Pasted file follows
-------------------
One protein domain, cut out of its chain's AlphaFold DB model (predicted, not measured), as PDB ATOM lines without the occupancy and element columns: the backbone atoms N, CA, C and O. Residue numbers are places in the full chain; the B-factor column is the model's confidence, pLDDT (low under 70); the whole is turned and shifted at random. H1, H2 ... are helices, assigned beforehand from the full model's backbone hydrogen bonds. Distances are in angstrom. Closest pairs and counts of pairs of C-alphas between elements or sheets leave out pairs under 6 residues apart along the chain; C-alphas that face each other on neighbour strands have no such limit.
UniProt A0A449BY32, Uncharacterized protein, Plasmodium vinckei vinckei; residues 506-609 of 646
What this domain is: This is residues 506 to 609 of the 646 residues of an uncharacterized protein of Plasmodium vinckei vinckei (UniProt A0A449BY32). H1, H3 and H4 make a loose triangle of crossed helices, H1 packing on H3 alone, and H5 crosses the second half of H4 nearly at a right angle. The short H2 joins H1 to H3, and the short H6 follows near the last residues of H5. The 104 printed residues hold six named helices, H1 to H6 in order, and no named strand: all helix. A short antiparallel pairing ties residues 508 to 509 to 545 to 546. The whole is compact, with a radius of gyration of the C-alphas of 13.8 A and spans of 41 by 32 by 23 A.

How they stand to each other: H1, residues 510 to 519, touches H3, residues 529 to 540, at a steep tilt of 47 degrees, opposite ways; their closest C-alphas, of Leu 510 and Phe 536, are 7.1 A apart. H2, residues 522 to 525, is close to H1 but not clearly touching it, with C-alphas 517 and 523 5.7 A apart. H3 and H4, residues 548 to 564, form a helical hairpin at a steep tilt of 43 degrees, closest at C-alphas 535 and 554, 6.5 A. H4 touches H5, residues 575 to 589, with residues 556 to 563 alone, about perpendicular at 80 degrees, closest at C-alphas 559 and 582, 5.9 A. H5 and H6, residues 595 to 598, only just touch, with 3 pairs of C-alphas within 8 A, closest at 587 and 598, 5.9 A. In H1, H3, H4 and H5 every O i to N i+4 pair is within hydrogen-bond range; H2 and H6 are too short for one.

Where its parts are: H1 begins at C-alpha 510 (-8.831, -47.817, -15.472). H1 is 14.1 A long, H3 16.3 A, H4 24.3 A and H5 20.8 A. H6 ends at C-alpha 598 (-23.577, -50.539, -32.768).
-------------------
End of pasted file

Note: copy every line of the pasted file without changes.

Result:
One protein domain, cut out of its chain's AlphaFold DB model (predicted, not measured), as PDB ATOM lines without the occupancy and element columns: the backbone atoms N, CA, C and O. Residue numbers are places in the full chain; the B-factor column is the model's confidence, pLDDT (low under 70); the whole is turned and shifted at random. H1, H2 ... are helices, assigned beforehand from the full model's backbone hydrogen bonds. Distances are in angstrom. Closest pairs and counts of pairs of C-alphas between elements or sheets leave out pairs under 6 residues apart along the chain; C-alphas that face each other on neighbour strands have no such limit.
UniProt A0A449BY32, Uncharacterized protein, Plasmodium vinckei vinckei; residues 506-609 of 646
What this domain is: This is residues 506 to 609 of the 646 residues of an uncharacterized protein of Plasmodium vinckei vinckei (UniProt A0A449BY32). H1, H3 and H4 make a loose triangle of crossed helices, H1 packing on H3 alone, and H5 crosses the second half of H4 nearly at a right angle. The short H2 joins H1 to H3, and the short H6 follows near the last residues of H5. The 104 printed residues hold six named helices, H1 to H6 in order, and no named strand: all helix. A short antiparallel pairing ties residues 508 to 509 to 545 to 546. The whole is compact, with a radius of gyration of the C-alphas of 13.8 A and spans of 41 by 32 by 23 A.

How they stand to each other: H1, residues 510 to 519, touches H3, residues 529 to 540, at a steep tilt of 47 degrees, opposite ways; their closest C-alphas, of Leu 510 and Phe 536, are 7.1 A apart. H2, residues 522 to 525, is close to H1 but not clearly touching it, with C-alphas 517 and 523 5.7 A apart. H3 and H4, residues 548 to 564, form a helical hairpin at a steep tilt of 43 degrees, closest at C-alphas 535 and 554, 6.5 A. H4 touches H5, residues 575 to 589, with residues 556 to 563 alone, about perpendicular at 80 degrees, closest at C-alphas 559 and 582, 5.9 A. H5 and H6, residues 595 to 598, only just touch, with 3 pairs of C-alphas within 8 A, closest at 587 and 598, 5.9 A. In H1, H3, H4 and H5 every O i to N i+4 pair is within hydrogen-bond range; H2 and H6 are too short for one.

Where its parts are: H1 begins at C-alpha 510 (-8.831, -47.817, -15.472). H1 is 14.1 A long, H3 16.3 A, H4 24.3 A and H5 20.8 A. H6 ends at C-alpha 598 (-23.577, -50.539, -32.768).